The Saga of Anne Frank: From an Attic to 'American Horror Story: Asylum'
By Mark Peikert
The introduction of Anne Frank as a character might seem to herald a certain lack of direction on the part of American Horror Story: Asylum, but this week’s “I Am Anne Frank: Part 1” was a nuanced, textured episode that hurtled multiple plots forward while finally coalescing some of the characters.
Found on Briarcliff’s doorstep, Anne Frank (Franka Potente) tells Sister Jessica Lange her story calmly and believably. After an altercation at a bar over an anti-Semitic remark, she came to Briarcliff… for a rest cure? She never really says. But she does explain that she was rescued from Auschwitz and came to America with her husband; when her diaries were published, she realized that a dead, martyred teenage girl would do more to force the world to acknowledge the atrocities of the Holocaust than a widowed 30-something, so she kept silent. But she won’t keep silent about whom she recognizes in the institution: Nazi Doctor James Cromell. Back then, he was Dr. Gruber, and conducted horrific experiments on women that left them sick and terrified.
Much like the ones he’s conducting on newly paraplegic Chloe Sevigny! But Sevigny may be proving her status as a “special guest star.” Between Anne Frank’s convincing testimony against Nazi Dr. Cromwell to Sister Jessica Lange and the similarities visiting homicide detectives have found between Bloody Face’s crimes and that old Nazi’s skill set, her days are numbered. Father Joseph Fiennes says as much when he warns Nazi Dr. Cromwell to do his housekeeping soon, after Sister Jessica Lange revealed all she had heard.
She was dismissed, of course, because one of this season’s themes is the oppression of women. But she found strength in her Mother Superior during a post-storm walk, during which she confessed to drinking again and worried about what a “sadist” could do to her charges. The Mother Superior scoffed at Sister Jessica Lange’s reluctance to ignore Father Joseph Fiennes’ orders, telling her to follow her God-given compass, the one that led her to the church after that hit-and-run accident.
It was another good week for Lange, because in addition to the beautifully played scene with Mother Superior, she also had a couple of good cracks (“Are you determined to create a murder baby?” she asked Kit and Grace after they were caught having sex in the bakery) and a very moving scene near the end of the episode when Kit asks her how to receive forgiveness from God. Near tears, both at Kit’s anguished confusion about what he may have done to his wife and at her own fallibility, she reassured him that God sees all and forgives all.
Of course, forgiveness hinges on asking for it, and so Grace will probably not be receiving any in the near future. After spinning a tale of betrayal at the hands of her sister and her sister’s lover, who framed her for the hatchet murder of her father and step-mother, Grace comes clean to Kit. The truth is not among the show’s best work: Grace was molested by her father, and her step-mother gave her candy to keep her quiet until one day Grace just snapped and gave them 40 whacks. Unapologetic about it, she’s thrilled that Kit admires her for taking a stand. Young love!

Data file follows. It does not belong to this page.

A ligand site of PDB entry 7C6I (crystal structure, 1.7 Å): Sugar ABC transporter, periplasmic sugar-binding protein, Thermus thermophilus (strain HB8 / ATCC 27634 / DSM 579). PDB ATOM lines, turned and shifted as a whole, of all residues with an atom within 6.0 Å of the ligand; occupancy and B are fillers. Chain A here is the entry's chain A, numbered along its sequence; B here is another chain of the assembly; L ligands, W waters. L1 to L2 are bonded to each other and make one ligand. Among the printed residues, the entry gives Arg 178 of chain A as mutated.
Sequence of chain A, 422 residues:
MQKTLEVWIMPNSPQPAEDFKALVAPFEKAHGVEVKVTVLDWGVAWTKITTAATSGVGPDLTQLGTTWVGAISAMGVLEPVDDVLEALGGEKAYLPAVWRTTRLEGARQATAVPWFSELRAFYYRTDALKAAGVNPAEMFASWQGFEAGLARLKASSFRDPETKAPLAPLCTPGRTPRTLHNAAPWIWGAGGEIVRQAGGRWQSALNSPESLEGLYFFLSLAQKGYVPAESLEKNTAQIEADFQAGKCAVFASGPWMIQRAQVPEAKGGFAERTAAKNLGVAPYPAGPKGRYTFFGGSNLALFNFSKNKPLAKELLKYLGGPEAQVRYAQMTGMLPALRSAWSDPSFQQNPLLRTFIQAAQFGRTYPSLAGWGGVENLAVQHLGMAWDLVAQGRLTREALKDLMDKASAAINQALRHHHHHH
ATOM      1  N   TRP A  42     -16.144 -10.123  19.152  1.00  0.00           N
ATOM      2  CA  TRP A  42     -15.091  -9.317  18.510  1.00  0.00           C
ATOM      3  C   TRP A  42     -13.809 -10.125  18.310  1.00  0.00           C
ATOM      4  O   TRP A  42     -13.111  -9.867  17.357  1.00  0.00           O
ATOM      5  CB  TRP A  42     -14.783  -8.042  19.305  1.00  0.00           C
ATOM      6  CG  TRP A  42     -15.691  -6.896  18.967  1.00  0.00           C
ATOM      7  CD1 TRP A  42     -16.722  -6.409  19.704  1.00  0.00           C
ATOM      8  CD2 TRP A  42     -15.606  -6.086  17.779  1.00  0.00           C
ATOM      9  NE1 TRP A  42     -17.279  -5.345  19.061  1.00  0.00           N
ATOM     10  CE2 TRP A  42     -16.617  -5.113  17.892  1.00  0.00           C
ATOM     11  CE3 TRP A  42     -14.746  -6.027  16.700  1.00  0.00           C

But the highlight of the episode was Lana’s “therapy” with Dr. Zachary Quinto. Determined to rescue her from Briarcliff, he convinces her to submit to aversion therapy to cure her homosexuality. Lana reluctantly agrees, and the scene becomes a squirmy delight as Dr. Quinto screens a slideshow of sexy women while feeding Lana a drug that makes her vomit. Afterwards, she’ll associate naked women with her feelings of nausea! (Does that mean her own naked body will make her feel sick? I’ve always wondered.) But that’s only half of it: He then brings in a handsome-ish male patient who has volunteered to help, and instructs Lana to touch herself while fondling his genitals. Queasy and sobbing, she does so in the most brutally uncomfortable way imaginable. This will help her associate the feelings of pleasure she’s giving herself with a man’s “tumescence,” Dr. Quinto informs her, but Lana is overcome with more nausea before she can get very far. Not that it matters; Dr. Quinto decides to spring her out at the end of the week regardless of her sickness.
She may have to wait in line, though, because Nazi Dr. Cromwell would be the first out the door. After dragging Anne Frank into his lab, he’s stymied when she pulls a gun on him—and promptly shoots him in the leg. Unlocking a door from behind which are coming blood-curdling screams, Anne discovers a hideously deformed Chloe Sevigny, crawling around and begging for death. Guess we’ll never find out the final outcome of all those experiments.
Or maybe we will, because next week it looks as if possessed Lily Rabe will conspire to save him from Sister Jessica Lange. Poor Lily Rabe. Even possessed, she is no match for the steely resolve of that nun.
The contents of Mark Peikert’s brain play on shuffle at www.karencarpenterdiedforyoursins.com
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